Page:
Understanding Morality and Ethics with the Trolley Problem

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What is Morality and Ethics?

Morality and ethics are two terms that a lot of people think are quite interchangeable. Outside the realm of philosophy, people define morality as personal conviction on what is right and wrong. On the other hand, they define ethics as what the society or community defines as right and wrong.

Well, this is not the case when it comes to philosophy. In philosophy, the definition of these two terms are a bit different.

The Trolley Problem

This might sound intuitive, but you can easily understand this by using the Trolley Problem.

The Trolley Problem is a thought experiment popularized by Philippa Foot in the 1960s.

In the Trolley Problem, there is a runaway trolley on a collision course with five people on the track. These five people can’t leave the track and would surely get killed by the runaway trolley.

There is also another track with just one person who can’t escape from the track. You are standing near a switch that would divert the trolley from the track with five people to the track with just one person. In essence, you have the option to kill one person to save five lives, if you pull the switch.

A lot of people choose to pull the switch, to kill one man and save five people.

However, it gets tricky if the scenario changes a bit. Supposing that there is only one track with five people on it, and you are standing on a bridge directly above the track. On the bridge with you is a fat man. If you push the fat man from the bridge unto the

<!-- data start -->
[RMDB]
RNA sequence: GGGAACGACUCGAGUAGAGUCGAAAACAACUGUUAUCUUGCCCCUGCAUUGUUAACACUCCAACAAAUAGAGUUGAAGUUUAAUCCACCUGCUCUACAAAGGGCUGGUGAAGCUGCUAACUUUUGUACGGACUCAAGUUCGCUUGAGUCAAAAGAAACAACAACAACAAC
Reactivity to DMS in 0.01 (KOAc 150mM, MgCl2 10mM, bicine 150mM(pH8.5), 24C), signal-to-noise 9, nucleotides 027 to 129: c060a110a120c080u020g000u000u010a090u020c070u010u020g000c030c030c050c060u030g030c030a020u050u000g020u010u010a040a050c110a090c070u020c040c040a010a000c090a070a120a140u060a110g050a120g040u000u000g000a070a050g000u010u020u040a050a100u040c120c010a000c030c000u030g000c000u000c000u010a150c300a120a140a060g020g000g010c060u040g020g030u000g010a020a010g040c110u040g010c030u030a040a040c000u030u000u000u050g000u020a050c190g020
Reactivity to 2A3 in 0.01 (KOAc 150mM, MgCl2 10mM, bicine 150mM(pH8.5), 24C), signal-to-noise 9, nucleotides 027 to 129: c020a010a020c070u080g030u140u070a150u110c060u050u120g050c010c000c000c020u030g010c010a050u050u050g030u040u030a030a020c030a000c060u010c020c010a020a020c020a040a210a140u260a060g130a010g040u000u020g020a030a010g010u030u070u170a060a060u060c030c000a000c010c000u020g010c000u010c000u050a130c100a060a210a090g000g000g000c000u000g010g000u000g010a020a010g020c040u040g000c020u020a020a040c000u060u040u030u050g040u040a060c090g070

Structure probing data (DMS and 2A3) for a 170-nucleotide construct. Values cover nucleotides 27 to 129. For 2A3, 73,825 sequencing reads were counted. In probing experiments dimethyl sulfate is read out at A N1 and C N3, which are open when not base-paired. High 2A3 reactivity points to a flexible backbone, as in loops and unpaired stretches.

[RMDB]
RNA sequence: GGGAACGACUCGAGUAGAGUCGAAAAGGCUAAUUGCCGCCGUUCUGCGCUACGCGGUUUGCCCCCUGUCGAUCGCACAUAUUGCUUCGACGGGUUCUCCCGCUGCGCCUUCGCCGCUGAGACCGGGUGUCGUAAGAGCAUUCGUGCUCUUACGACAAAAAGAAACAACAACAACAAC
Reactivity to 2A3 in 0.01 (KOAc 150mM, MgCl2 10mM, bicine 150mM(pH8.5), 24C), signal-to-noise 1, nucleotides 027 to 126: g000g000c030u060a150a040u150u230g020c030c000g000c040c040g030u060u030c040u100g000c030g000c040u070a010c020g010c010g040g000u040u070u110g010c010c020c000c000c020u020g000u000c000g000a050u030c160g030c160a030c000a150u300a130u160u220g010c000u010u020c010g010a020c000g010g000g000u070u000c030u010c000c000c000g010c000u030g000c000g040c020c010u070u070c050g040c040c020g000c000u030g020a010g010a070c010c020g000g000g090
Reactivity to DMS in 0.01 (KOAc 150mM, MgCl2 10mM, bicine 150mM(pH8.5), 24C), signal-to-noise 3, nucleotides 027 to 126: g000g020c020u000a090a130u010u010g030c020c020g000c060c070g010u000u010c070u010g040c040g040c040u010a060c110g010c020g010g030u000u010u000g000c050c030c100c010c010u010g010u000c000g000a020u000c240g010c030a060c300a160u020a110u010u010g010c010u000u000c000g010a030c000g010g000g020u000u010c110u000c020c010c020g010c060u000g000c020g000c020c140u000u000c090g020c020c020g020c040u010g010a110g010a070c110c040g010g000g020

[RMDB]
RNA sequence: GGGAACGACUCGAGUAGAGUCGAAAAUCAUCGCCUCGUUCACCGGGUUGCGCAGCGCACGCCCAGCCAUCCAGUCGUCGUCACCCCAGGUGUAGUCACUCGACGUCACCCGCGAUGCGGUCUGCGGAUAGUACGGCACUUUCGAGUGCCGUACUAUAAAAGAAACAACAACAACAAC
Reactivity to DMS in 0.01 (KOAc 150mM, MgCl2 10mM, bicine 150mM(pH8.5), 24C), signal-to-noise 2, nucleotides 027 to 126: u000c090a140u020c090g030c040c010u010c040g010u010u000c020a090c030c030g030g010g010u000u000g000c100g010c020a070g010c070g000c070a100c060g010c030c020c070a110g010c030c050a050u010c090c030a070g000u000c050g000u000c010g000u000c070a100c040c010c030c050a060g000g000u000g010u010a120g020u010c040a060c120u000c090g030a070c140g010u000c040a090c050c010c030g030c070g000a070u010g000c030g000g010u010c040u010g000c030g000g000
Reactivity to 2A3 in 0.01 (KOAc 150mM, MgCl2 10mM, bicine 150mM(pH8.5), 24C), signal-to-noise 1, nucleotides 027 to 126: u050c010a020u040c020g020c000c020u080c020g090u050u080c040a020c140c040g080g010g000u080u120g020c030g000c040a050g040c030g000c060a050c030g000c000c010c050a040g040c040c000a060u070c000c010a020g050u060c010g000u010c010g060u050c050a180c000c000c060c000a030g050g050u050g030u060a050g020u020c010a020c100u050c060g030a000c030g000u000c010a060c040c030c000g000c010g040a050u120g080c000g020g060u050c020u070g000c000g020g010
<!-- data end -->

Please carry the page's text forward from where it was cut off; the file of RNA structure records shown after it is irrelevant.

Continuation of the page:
track, his body mass would stop the trolley from killing the five trapped people. But he is going to die in the process.

A lot of respondents choose not to push the fat man unto the track. This is quite absurd because the outcome is still the same – lose one life to save five lives.

The moral and ethics stance

The moral stance on this is that it is wrong for you to use the switch in the first instance, and refuse not to push the fat man in the second instance. In essence, the moral view is that your underlying actions should always be consistent; there are no exceptions.

On the other hand, ethics allows a person to change his stance, if he can give a reasonable rationale for doing that. So, in the case of the trolley problem, it would be okay to refuse to push the fat man, if you can give a reason for the change in position.

One possible reason for people choosing not to push the fat man is that there is something personal with pushing someone to their death. At least, with pulling a lever, the machines do most of the dirty work.

In essence, morality means that your positions should not change if the end result is the same. With ethics, you can change your position or actions, if you have valid reasons for doing so.

Kostas Deroukakis
Love to search, to try, to give, to learn. Knowledge, is the road for this achievement
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